Australian businessman David Russell Levick has been sentenced to two years’ prison in the United States for exporting electronics and aircraft parts to Iran.
Levick, 57, of Sydney, entered guilty pleas in the District Court in Washington D.C. on Thursday, March 21, for violating the International Emergency Economic Powers Act, which criminalises transactions with Iranian entities without a license from the U.S. Department of Treasury.
Levick was the general manager of Thornleigh-based ICM Components when he solicited purchase orders and goods from a representative of a trading company in Iran.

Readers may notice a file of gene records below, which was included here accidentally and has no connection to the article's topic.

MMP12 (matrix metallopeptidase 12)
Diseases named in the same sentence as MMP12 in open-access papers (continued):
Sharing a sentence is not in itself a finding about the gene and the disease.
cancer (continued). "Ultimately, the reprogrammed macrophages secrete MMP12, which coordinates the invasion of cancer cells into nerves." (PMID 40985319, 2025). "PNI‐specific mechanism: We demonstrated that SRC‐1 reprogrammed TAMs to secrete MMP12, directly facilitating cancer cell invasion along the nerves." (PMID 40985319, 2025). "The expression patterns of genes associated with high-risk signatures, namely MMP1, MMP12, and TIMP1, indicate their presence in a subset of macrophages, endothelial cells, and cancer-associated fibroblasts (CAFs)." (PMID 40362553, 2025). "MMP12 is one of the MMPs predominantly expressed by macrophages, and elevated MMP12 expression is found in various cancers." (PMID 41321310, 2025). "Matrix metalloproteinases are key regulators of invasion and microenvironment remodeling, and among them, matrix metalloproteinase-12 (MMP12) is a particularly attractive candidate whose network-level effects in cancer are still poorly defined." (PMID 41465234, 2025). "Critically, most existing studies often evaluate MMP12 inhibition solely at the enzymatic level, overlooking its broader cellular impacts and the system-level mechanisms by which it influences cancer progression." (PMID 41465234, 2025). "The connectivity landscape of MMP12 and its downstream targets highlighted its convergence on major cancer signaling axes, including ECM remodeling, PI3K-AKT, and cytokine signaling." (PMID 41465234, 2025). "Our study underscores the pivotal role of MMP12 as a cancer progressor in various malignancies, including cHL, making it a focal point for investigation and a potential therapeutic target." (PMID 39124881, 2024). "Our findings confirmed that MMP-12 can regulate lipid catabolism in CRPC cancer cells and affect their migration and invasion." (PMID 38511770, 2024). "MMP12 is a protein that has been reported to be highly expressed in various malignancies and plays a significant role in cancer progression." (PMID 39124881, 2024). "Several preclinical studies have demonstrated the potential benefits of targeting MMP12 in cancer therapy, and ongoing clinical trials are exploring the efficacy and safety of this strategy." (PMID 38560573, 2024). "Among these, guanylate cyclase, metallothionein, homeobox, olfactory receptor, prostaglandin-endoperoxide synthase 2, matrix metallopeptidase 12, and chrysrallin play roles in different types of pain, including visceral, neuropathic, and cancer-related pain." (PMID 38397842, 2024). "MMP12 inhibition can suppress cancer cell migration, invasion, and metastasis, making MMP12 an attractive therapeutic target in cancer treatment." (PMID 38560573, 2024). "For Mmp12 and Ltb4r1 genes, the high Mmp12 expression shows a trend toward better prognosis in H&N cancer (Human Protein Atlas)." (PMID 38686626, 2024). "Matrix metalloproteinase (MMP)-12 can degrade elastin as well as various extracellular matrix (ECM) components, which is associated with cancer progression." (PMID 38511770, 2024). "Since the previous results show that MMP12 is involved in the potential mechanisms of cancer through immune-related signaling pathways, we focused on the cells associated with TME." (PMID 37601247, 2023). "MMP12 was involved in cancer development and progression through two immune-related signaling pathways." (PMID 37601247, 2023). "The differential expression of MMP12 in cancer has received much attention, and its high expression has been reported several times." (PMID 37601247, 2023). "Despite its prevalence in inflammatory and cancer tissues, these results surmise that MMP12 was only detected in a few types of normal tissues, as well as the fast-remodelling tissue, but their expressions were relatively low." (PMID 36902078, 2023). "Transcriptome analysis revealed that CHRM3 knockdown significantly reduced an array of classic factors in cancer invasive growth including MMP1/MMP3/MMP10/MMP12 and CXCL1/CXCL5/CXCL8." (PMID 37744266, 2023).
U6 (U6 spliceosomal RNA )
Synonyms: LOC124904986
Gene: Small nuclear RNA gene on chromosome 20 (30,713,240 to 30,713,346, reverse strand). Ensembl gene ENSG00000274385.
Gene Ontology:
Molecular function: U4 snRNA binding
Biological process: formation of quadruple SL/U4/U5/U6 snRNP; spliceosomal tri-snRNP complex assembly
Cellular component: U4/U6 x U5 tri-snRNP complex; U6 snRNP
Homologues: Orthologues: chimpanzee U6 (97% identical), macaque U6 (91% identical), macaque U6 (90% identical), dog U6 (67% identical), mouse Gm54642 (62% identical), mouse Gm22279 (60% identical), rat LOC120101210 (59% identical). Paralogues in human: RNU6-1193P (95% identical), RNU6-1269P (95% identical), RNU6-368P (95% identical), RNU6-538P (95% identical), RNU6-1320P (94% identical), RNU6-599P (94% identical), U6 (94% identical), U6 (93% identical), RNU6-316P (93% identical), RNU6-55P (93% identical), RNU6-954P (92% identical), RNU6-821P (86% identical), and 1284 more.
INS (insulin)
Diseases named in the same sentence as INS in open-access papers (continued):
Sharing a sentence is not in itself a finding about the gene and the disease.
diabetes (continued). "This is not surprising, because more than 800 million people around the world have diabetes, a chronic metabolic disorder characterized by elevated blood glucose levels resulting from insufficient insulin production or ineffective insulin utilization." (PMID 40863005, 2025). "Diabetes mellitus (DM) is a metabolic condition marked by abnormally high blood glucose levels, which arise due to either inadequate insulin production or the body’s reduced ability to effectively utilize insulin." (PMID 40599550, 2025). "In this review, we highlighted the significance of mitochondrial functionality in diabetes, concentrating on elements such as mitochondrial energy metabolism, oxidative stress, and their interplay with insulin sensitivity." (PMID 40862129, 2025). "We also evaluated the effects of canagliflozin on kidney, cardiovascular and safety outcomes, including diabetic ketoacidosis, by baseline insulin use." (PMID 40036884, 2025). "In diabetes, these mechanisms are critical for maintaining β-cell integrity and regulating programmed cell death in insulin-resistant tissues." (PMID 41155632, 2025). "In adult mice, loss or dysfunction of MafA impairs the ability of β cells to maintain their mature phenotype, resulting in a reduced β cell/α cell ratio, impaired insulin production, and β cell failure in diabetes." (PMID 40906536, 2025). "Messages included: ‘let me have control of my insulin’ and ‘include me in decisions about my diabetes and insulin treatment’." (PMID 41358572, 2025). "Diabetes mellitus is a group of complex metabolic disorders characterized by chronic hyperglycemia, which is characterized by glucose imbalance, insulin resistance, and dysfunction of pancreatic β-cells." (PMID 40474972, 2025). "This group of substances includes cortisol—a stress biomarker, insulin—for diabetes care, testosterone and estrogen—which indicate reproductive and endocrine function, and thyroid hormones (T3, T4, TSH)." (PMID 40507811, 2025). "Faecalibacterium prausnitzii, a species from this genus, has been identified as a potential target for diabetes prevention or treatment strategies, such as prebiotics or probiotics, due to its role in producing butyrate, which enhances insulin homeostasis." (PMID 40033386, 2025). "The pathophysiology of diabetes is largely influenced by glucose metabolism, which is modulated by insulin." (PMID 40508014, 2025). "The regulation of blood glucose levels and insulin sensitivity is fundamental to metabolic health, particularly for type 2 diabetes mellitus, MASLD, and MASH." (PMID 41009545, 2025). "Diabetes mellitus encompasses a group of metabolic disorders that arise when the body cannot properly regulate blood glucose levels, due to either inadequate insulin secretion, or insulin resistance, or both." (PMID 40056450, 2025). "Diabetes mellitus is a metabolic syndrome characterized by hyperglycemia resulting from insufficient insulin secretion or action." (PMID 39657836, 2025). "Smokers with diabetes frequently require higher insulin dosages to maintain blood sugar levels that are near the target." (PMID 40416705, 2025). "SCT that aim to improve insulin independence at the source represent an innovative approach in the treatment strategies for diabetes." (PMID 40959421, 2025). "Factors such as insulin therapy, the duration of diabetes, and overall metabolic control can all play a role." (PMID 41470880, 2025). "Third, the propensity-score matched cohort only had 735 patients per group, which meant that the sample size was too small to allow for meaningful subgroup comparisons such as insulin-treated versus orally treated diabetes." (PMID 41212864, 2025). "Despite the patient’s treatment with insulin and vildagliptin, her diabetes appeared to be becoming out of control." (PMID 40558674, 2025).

This representative, referenced in court documents as “Iranian A,” also operated and controlled companies in Malaysia that acted as intermediaries for the Iranian company.
The activity took place in 2007 and 2008 and Levick was indicted in February 2012.
He has been in custody since being extradited to the U.S. in December last year.
In addition to the prison term, Levick must pay a forfeiture amount of $199,227, which represents the total value of the goods involved in illegal transactions.